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Marianne Udow-Phillips on why Michigan hospitals are laying off workers even as they battle coronavirus

As part of their continuing Health Watch series, Bridge Magazine continues their focus on hospital staffing and the economics behind the perplexing circumstance of health care workers losing their jobs during a health crisis. Writing for today’s Bridge, Brie Zeltner notes that the surge in coronavirus patients has increased staffing and equipment costs even as COVID-19 treatments bring in less revenue than the outpatient and elective procedures that have previously been the foundation of hospital business models.

Marianne Udow-Phillips, CHRT’s founding executive director, points out that the need to reserve space for coronavirus patients also affects hospital occupancy rates — further compounding challenges to the hospital bottom line. “We have a lot of [COVID-19] patients,” Udow-Phillips said, “but it’s a relatively small percentage of our total capacity.”

The article points out that the widening gap between costs and revenue is also a concern for many rural hospitals in Michigan — and thousands across the U.S. — many of which were facing financial challenges and potential closure before the coronavirus struck. Udow-Phillips reflected on what health care systems will need to recover, and raised the possibility that mergers and consolidations may accelerate as hospitals and providers seek to bolster their fiscal positions.

“Health care systems are going to need more support, because the system is going to have to retool and regear,” she said.

Read the entire Bridge article here…..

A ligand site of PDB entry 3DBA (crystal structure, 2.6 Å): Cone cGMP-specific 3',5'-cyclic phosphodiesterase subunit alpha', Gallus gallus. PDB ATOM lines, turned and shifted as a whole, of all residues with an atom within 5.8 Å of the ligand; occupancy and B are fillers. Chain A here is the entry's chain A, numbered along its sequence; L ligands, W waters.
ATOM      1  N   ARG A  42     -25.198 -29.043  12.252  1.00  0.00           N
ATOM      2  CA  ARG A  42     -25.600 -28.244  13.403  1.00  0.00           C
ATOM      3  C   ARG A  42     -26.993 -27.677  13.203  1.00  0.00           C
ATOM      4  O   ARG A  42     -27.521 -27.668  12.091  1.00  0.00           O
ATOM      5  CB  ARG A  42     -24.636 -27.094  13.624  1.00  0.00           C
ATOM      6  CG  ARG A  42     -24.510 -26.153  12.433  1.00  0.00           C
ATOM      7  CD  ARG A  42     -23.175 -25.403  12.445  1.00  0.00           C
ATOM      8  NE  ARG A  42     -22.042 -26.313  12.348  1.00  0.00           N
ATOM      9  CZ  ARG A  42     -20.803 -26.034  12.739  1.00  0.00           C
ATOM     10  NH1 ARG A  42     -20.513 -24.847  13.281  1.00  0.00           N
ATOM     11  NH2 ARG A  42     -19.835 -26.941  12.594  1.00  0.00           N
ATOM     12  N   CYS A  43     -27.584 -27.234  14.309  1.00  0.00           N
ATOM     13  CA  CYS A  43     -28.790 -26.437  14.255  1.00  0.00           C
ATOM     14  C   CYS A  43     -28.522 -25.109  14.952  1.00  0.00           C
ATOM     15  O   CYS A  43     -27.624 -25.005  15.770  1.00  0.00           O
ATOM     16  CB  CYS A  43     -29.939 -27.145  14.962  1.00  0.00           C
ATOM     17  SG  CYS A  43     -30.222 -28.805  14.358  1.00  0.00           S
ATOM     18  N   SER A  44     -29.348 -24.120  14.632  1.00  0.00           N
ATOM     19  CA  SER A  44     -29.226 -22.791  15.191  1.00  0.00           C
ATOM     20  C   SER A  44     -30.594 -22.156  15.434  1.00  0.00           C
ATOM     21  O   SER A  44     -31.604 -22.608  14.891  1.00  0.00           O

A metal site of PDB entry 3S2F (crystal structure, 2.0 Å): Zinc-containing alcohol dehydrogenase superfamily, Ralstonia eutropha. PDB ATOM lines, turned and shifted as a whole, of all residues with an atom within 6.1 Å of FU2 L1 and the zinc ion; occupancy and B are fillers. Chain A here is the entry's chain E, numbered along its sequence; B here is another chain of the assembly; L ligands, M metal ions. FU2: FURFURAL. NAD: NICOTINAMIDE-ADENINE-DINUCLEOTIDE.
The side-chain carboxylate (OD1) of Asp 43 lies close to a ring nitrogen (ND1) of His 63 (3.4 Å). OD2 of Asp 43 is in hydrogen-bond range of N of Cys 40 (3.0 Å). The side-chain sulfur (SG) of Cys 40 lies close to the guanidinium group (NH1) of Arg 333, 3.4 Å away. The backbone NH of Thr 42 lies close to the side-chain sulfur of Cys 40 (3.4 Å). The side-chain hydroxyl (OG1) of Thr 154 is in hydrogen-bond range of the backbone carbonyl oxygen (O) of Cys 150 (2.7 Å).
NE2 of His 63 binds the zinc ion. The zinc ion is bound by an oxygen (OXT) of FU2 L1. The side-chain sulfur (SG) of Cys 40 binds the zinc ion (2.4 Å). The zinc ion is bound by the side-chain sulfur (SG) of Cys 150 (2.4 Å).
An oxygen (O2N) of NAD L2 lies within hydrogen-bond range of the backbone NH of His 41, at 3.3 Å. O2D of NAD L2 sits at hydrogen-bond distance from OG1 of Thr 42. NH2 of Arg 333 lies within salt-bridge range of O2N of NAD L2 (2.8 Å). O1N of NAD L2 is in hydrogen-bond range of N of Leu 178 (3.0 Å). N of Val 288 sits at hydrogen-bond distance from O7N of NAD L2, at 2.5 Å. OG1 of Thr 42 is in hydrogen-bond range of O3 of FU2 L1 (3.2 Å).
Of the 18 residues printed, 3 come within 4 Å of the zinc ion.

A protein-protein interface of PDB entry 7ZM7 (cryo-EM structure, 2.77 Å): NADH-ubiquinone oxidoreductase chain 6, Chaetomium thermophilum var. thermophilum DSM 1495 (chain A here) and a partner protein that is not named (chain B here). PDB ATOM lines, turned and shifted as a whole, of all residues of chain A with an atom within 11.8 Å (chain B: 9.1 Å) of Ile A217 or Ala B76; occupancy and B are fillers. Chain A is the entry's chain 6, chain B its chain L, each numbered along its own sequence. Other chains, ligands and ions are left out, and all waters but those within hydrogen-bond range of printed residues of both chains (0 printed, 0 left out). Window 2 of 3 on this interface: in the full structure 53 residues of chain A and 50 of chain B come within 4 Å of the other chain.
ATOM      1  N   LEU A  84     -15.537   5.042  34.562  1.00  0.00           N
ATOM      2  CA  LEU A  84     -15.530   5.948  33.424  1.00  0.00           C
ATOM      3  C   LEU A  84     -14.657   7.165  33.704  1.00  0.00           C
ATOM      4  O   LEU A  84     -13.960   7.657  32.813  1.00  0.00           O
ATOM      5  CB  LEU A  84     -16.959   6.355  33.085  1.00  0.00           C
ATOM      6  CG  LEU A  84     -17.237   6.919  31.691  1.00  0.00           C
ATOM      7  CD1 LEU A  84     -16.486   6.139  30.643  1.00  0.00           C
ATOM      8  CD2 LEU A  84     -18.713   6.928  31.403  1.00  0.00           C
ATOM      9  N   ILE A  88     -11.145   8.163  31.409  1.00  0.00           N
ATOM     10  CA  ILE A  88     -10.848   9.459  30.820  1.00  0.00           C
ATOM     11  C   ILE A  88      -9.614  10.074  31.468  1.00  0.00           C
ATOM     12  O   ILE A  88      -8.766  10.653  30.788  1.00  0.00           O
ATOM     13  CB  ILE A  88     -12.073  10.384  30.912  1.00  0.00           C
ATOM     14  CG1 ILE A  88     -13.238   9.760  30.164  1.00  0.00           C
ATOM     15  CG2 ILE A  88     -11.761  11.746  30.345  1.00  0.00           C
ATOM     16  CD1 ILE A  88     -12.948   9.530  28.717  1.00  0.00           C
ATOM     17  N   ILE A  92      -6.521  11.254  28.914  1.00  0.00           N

–Summary by Benjamin Kohrman

In Powering Up, we explore the disproportionate impact of COVID-19 in African American communities

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Marianne Udow-Phillips, founding executive director of the Center for Health and Research Transformation, joined Anne Doyle for this week’s Powering Up! podcast, “African Americans Bearing the Brunt of U.S. COVID-19 Pandemic.”

Detroit, Michigan, one of the COVID-19 hot spots in the U.S., is bearing witness to the disproportionate impact the pandemic is having on African American communities. To date, 35 percent of the virus victims in Michigan are African Americans, although they make up only 15 percent of the state’s population. The same is true in other U.S. states with significant African American populations.

Podcast guests Marianne Udow-Phillips, former director of the Michigan Department of Human Services, and Vernice Davis Antony, former public health officer for Detroit, both saw this coming, writes Powering Up, because they each have decades of expertise in the devastating toll of generational poverty and the weaknesses in the U.S. health care system.

Listen to “African Americans Bearing the Brunt of U.S. COVID-19 Pandemic.” 

In Detroit, CHRT’s Cover Michigan Survey illuminates health care access challenges for HuffPo, Type Investigations

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In “Detroit’s health care workers ask: ‘How many lives can we save?’ a Huffington Post and Type Investigations story, Patricia Anstett, Jonathan Cohn, Tom Perkins, and Anna Clark describe the impact of coronavirus in “one of the most segregated regions in the country, where a separate-and-unequal system magnifies racial disparities.”